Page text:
The U.S. Court of Appeals for the Second Circuit issued a lengthy opinion today in the long-running In re Vivendi, S.A. Securities Litigation, affirming the jury’s verdict on liability and addressing issues about loss causation and expert-witness testimony. But the tail on the proverbial dog also dealt with another set of issues that this blog has frequently discussed: the extent to which the U.S. securities laws apply to foreign purchasers and foreign purchases.

The Second Circuit held that the District Court had not abused its discretion in excluding certain foreign shareholders from the certified class because of a concern that courts in some foreign countries might not give preclusive effect to a U.S. class-action judgment. In addition, the Second Circuit affirmed the District Court’s dismissal of claims by U.S. purchasers who had obtained Vivendi’s non-U.S. ordinary shares through a three-way merger between Vivendi and two other companies.

The court’s ruling on the first point reaffirms prior precedent that the “superiority” analysis conducted as part of the class-certification inquiry may properly consider whether foreign class members would or would not be bound by a U.S. class-action judgment if they were to sue in their home courts. The court’s ruling on the second point continues the Second Circuit’s effort to explicate the Supreme Court’s standard for determining whether the U.S. securities laws apply to transactions with transnational elements.

Factual Background

The securities litigation against Vivendi – a French company – began in 2003 as a putative worldwide class action on behalf of all purchasers of Vivendi stock. At that time, decades’ worth of precedent in the Second Circuit had established that the federal securities laws’ applicability to securities transactions with transnational elements depended on the so-called “conduct or effects” test: whether U.S.-based conduct had a sufficiently significant impact on non-U.S. shareholders, or whether non-U.S. conduct had a sufficiently significant effect on U.S. investors. The Vivendi litigation proceeded under that familiar standard for the first seven years of its life.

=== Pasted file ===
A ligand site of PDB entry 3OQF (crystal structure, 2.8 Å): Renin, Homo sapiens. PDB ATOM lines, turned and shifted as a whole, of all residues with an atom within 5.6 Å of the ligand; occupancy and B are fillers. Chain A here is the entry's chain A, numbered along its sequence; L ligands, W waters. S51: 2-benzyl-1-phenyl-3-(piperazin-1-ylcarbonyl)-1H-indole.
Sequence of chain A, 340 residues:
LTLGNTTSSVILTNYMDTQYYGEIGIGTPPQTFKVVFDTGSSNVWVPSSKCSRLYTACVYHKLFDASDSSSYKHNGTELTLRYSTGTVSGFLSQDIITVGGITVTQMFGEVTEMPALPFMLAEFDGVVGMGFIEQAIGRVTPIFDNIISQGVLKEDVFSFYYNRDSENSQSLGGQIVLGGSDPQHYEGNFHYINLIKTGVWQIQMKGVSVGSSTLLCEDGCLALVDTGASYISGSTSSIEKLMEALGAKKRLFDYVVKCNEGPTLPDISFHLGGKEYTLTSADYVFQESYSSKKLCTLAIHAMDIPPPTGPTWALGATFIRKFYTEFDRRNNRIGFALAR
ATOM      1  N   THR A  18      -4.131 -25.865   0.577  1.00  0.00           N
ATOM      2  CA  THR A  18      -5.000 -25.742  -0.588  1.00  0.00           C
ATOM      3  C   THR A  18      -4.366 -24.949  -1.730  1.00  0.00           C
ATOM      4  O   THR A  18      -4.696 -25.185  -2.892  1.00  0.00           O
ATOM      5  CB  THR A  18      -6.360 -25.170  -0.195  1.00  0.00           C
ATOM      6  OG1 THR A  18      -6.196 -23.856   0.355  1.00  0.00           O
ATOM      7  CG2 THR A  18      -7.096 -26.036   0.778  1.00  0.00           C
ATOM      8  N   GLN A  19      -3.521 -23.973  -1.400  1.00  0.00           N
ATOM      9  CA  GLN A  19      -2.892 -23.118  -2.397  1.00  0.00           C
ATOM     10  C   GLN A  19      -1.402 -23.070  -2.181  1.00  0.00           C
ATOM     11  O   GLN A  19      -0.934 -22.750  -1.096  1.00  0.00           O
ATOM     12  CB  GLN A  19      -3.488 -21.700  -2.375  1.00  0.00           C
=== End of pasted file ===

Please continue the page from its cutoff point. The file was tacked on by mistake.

In 2010, the Supreme Court threw out the “conduct or effects” test. The Court’s ruling in Morrison v. National Australia Bank announced a transactional test for determining the federal securities laws’ reach and held that those laws apply only to alleged misstatements or omissions made “in connection with the purchase or sale of [i] a security listed on an American stock exchange, and [ii] the purchase or sale of any other security in the United States.”

Morrison caused the District Court to revise its views about the extent to which the putative worldwide class of Vivendi purchasers could sue under the federal securities laws. The court had originally applied the “conduct or effects” test and had held that Vivendi had engaged in sufficient U.S.-based conduct to allow the entire putative class to sue. After Morrison, however, the court limited the case only to U.S. purchasers: those who had bought Vivendi’s U.S.-listed American Depositary Receipts, and anyone else who had purchased non-U.S.-listed Vivendi shares in U.S. transactions. The court also rejected the contention that American purchasers of Vivendi’s French ordinary shares – and particularly those persons and entities who had acquired their ordinary shares through the three-way merger of Vivendi and two other companies – could participate in the case, because the court did not deem the merger to be a U.S. transaction.

Along the way, the District Court also held that class members from certain countries could not participate in the U.S. litigation because of concerns about whether their home courts would recognize and grant preclusive effect to a judgment entered in a U.S. class action.

The case went to trial, and the jury found against Vivendi. When Vivendi appealed the jury verdict, the plaintiffs cross-appealed the District Court’s rulings on class membership. The Second Circuit affirmed the District Court’s rulings on the cross-appeal.